Tags: abortion | destination | tennessee | amendment

Advocates Seek to End Tennessee's Appeal as 'Abortion Destination'

By    |   Saturday, 25 October 2014 11:20 AM

Anti-abortion advocates are trying to change laws in Tennessee, which they deride as being the "abortion destination" of the nation's Bible Belt, joining other states with a ballot measure seeking to give rights and protections to the unborn.

A state Supreme Court ruling in 2000 that decreed Tennessee's constitutional right to privacy also covered the right to have an abortion has blocked several efforts in the past to enact restrictions that have swept other conservative states in recent years, reports The New York Times.

The ruling also eliminated provisions that required a two-day waiting period, a rule that said only doctors could give informed consent to a patient, and a requirement that all abortions performed in the third trimester of a pregnancy must be done in a hospital.

Abortion foes are pinning their hopes on Amendment 1, a ballot initiative that says there is nothing in the state's constitution that "secures or protects" the right to have an abortion.

A wave of conservative anti-abortion candidates elected to the state legislature in 2010 pushed along Amendment 1, by giving a two-thirds supermajority in 2011 that the plan needed in order to be put on the ballot during the next gubernatorial election.

With the amendment, Tennessee joins Colorado and North Dakota, which are trying to restrict abortion through their own "personhood" ballot measures, an issue Colorado residents have already rejected twice.

But in Tennessee, abortion opponents have faith that their measure will pass because Democrats have little chance of getting the voters to come out for their candidate in the governor's race. Republican Gov. Bill Haslam is being challenged by retired construction worker Charles Brown, who notoriously suggested Haslam should be strapped into an electric chair, reports the Times.

“When there’s no real candidate to vote for, it’s hard,” said Rebecca Terrell, the executive director of CHOICES, a Memphis abortion clinic.

Halsam is backing Amendment 1, as are many of the state's GOP-dominated government offices. Supporters say the measure will allow legislatures to bring their state into line with other nearby states and keep Tennessee's clinics from attracting outsiders. According to state health department statistics, 23 percent of the women who got abortions in Tennessee in 2013 were from outside the state.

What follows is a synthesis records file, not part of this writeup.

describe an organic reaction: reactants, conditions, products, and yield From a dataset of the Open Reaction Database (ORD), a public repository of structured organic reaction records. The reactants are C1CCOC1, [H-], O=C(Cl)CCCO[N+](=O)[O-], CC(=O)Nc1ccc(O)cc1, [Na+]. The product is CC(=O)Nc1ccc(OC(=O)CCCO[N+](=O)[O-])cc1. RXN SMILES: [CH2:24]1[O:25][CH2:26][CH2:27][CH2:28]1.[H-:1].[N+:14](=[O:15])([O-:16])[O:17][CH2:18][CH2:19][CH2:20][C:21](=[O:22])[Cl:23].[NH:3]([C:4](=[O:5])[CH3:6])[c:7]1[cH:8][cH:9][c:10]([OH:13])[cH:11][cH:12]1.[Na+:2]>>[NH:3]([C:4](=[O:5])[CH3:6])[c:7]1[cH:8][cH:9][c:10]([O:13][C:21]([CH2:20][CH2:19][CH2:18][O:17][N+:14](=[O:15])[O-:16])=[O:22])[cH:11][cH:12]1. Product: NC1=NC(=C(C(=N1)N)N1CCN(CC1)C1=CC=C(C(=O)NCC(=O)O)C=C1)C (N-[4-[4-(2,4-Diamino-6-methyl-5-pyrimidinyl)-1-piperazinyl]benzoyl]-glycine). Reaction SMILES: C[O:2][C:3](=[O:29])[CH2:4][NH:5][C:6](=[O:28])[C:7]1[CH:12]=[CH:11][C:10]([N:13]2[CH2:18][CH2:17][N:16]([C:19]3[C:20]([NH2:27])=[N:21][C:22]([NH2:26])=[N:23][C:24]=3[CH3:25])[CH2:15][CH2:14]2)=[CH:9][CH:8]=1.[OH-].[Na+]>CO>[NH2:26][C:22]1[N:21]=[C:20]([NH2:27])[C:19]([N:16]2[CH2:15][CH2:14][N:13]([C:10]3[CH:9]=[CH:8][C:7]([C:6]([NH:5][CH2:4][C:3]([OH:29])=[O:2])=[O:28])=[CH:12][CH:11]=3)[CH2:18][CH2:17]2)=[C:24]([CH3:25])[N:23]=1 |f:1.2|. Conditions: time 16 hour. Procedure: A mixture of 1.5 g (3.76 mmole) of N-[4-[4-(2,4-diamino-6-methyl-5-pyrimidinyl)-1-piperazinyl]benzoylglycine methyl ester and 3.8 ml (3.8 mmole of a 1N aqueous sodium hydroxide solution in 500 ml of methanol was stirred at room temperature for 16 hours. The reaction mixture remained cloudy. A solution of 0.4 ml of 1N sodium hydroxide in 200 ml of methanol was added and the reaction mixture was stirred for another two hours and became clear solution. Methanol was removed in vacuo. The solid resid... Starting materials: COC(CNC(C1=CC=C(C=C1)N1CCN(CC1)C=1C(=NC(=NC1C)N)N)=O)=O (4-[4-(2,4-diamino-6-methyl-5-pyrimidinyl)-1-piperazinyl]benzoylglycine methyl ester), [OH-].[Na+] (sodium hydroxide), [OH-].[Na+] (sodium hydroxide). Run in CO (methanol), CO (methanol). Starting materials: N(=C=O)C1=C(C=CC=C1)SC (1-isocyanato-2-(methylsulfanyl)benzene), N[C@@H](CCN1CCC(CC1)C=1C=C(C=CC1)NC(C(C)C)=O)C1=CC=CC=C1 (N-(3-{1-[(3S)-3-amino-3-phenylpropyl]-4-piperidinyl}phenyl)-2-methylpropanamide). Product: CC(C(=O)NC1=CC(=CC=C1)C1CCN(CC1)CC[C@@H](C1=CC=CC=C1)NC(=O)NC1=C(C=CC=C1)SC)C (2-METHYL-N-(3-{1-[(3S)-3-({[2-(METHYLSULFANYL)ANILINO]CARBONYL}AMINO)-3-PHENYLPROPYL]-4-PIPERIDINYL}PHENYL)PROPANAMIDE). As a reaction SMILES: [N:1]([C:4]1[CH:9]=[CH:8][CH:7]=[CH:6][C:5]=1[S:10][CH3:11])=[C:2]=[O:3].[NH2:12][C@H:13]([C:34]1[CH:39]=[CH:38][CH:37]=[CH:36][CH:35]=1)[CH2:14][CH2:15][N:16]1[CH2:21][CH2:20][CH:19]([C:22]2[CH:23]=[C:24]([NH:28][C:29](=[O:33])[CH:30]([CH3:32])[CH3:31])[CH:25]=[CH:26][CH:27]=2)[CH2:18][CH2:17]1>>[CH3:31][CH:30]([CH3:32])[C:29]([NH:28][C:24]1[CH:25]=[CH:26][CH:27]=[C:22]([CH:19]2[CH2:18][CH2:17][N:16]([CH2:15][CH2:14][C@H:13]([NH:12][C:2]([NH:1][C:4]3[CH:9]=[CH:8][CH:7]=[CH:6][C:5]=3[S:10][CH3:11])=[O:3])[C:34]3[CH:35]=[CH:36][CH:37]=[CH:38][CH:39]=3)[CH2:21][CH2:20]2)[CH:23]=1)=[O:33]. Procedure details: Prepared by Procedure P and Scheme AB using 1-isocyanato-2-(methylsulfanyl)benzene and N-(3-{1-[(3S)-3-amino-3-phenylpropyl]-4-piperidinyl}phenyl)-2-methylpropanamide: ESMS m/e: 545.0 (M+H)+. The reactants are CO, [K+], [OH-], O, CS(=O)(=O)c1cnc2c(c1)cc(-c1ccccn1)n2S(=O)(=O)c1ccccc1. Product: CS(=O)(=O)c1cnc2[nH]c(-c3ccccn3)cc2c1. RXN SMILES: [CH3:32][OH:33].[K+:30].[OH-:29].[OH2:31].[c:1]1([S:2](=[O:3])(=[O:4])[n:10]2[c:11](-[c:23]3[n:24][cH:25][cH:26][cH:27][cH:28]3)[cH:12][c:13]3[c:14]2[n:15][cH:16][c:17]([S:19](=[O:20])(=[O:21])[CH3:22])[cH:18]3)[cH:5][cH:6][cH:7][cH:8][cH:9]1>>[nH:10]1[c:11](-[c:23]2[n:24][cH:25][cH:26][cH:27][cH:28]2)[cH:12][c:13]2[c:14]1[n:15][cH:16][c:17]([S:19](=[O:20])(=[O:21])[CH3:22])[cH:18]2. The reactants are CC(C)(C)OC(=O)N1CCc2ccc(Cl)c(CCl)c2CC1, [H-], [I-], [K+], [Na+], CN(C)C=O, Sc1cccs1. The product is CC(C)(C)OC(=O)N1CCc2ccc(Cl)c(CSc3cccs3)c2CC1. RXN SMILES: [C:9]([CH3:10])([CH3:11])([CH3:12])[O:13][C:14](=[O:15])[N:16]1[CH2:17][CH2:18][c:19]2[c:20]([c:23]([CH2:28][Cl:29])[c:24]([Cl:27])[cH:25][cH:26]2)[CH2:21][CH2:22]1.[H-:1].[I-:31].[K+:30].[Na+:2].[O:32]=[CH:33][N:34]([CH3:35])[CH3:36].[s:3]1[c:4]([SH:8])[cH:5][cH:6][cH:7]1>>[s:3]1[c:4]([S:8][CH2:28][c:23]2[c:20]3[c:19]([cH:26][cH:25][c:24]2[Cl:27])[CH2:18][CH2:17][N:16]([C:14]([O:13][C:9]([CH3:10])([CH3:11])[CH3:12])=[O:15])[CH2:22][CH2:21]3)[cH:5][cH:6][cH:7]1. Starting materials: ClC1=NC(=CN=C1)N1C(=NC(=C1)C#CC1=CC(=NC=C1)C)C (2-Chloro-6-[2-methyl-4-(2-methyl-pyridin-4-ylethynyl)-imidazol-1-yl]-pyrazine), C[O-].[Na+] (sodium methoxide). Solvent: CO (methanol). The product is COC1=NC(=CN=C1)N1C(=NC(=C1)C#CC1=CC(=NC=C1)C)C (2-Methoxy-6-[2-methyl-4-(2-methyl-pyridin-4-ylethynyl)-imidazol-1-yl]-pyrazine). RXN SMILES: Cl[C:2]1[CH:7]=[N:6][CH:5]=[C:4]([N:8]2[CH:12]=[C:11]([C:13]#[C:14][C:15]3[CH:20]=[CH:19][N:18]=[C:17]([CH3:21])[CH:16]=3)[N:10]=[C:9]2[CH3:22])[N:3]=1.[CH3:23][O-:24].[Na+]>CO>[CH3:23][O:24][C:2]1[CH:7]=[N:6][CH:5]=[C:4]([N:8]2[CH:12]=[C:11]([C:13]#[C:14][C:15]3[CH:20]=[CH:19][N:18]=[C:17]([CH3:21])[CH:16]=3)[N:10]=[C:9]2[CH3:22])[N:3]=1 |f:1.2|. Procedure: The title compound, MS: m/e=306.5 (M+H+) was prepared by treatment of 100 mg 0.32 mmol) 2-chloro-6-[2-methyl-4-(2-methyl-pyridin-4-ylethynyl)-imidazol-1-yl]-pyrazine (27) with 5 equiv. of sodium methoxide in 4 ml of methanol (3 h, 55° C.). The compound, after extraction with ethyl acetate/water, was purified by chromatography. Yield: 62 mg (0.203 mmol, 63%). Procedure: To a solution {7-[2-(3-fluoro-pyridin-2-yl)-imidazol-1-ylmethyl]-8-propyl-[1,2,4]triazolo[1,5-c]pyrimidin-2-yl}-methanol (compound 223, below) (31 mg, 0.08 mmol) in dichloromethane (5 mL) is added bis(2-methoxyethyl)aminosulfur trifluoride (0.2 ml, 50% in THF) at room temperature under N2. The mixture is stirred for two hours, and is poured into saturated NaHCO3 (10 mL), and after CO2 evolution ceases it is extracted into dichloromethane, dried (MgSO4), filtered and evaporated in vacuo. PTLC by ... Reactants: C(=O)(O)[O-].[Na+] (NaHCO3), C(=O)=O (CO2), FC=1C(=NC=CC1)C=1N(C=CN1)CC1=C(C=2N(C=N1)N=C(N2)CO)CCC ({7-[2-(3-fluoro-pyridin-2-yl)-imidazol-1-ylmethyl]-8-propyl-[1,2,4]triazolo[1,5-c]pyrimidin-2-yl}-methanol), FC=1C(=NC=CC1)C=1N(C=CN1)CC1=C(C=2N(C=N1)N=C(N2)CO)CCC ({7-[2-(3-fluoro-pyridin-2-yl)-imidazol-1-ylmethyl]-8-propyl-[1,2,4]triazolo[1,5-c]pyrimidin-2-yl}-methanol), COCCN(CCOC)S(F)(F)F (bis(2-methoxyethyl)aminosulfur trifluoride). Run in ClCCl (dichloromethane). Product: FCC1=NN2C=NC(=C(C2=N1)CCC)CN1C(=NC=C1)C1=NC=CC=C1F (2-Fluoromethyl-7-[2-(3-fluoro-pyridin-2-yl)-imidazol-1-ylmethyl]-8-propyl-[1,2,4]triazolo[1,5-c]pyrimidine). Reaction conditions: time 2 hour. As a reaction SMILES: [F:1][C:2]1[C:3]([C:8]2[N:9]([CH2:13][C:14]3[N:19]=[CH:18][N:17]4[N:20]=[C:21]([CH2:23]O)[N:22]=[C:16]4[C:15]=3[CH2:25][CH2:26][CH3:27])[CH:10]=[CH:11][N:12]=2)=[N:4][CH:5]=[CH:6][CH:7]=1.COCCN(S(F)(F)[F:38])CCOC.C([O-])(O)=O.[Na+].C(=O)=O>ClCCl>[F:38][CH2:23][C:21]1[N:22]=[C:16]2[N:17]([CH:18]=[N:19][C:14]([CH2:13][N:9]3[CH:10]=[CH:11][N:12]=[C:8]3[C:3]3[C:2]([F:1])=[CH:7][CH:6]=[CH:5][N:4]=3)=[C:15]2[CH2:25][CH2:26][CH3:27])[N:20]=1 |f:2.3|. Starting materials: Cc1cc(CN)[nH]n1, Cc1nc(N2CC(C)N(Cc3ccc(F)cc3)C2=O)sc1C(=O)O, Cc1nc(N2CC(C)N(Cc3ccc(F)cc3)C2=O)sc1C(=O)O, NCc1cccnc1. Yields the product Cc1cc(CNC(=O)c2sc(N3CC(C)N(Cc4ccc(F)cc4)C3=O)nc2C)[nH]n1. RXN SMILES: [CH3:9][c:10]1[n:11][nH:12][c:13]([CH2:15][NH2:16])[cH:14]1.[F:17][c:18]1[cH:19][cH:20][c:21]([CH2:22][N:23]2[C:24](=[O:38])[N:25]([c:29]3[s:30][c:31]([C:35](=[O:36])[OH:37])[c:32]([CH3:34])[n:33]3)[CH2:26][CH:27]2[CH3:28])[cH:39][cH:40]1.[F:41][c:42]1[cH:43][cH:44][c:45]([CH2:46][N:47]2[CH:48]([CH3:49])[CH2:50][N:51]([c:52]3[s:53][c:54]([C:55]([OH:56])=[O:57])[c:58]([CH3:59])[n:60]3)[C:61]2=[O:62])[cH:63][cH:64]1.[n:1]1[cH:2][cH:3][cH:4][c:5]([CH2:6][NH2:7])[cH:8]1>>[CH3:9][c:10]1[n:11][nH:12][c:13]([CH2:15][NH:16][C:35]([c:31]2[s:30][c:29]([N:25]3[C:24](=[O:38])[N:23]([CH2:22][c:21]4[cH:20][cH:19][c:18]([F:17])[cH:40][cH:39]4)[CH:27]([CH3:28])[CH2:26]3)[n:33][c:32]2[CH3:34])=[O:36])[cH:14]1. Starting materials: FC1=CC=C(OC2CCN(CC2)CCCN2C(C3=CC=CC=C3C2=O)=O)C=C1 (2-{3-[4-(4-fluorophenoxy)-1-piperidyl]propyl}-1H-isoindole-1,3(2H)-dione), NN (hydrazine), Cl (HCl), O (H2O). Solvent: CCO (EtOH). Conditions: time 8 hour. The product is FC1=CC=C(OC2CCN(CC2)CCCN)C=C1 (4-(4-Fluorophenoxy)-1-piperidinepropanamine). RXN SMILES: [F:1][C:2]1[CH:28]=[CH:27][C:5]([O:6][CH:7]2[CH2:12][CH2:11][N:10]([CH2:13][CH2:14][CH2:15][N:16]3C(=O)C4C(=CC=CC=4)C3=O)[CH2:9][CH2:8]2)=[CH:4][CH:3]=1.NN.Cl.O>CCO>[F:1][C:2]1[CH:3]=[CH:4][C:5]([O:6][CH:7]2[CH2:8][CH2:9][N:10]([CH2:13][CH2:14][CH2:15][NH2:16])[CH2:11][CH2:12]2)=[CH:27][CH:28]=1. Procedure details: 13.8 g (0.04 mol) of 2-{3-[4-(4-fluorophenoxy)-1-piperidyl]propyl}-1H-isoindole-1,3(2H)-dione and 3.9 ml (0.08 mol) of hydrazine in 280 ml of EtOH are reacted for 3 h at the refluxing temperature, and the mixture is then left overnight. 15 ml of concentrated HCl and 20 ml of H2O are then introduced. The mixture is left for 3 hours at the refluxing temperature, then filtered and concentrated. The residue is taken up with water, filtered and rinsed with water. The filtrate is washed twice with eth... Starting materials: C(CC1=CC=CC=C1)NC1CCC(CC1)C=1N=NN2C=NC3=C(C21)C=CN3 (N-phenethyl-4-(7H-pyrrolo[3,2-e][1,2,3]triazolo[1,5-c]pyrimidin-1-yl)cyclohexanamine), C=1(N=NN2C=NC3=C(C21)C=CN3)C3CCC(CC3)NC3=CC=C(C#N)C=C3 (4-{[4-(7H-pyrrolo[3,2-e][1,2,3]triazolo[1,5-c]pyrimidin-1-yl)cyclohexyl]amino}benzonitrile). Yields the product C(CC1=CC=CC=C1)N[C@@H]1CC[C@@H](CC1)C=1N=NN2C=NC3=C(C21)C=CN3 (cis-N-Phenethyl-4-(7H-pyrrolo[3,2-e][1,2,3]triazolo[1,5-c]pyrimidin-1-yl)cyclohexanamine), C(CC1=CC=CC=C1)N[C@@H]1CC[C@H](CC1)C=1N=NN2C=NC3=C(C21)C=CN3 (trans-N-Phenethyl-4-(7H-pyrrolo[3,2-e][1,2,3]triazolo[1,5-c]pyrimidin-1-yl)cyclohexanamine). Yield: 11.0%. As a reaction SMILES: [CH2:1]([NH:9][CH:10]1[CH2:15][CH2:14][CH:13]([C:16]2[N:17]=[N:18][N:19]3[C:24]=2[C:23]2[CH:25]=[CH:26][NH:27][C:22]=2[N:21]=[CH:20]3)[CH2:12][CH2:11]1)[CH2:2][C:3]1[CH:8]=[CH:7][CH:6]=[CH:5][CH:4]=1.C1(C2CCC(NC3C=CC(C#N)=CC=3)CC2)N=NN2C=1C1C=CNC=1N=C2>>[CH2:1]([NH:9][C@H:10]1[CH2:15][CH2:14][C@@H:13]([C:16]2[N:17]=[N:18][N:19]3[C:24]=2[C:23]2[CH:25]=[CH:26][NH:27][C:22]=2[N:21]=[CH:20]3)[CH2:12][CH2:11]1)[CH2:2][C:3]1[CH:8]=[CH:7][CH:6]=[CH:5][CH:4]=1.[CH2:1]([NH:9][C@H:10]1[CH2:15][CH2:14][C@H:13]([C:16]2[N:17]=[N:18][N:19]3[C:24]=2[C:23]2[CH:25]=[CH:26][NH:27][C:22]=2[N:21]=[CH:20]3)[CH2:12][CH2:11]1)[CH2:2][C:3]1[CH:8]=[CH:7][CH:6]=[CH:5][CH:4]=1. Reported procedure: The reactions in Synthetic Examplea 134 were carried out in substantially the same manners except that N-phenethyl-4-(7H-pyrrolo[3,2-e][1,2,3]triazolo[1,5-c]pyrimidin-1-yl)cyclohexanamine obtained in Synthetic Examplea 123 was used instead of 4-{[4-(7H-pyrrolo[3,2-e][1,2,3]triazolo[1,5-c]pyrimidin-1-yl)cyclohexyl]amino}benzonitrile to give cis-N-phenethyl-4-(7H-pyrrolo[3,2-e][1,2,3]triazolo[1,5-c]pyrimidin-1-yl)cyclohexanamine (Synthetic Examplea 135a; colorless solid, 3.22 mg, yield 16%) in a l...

For example, in neighboring Mississippi, there is just one abortion clinic, and women must undergo counseling and a 24-hour waiting period before obtaining the procedure.

But a woman in Memphis can be at CHOICES or the city's other abortion clinic in under a half hour, and have an abortion without counseling or a wait period.

Abortion rights advocates, though, say that legislators have enacted rulings since 2000 that include a 2012 law that requires doctors who perform abortions to have admitting privileges at a nearby hospital.

Tennessee's battle on the abortion amendment has become heated, with an opposing campaign committee "Vote No on One Tennessee" raising $1.9 million, mostly through the state's two chapters of Planned Parenthood.

Meanwhile, a Yes on 1 Ballot Committee has drawn in just over $900,000, mainly from individuals, churches, and other anti-abortion groups.

The measure may not have public support, however. A Vanderbilt University poll this spring showed that 71 percent of the respondents oppose giving the state legislature the right to govern abortion issues. Further, the amendment must earn more than 50 percent of the total votes cast in the governor's race before it passes, a state law says.

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Anti-abortion advocates are trying to change laws in Tennessee, which they deride as being the abortion destination of the nation's Bible Belt, joining other states with a ballot measure seeking to give rights and protections to the unborn.
abortion, destination, tennessee, amendment
566
2014-20-25
Saturday, 25 October 2014 11:20 AM
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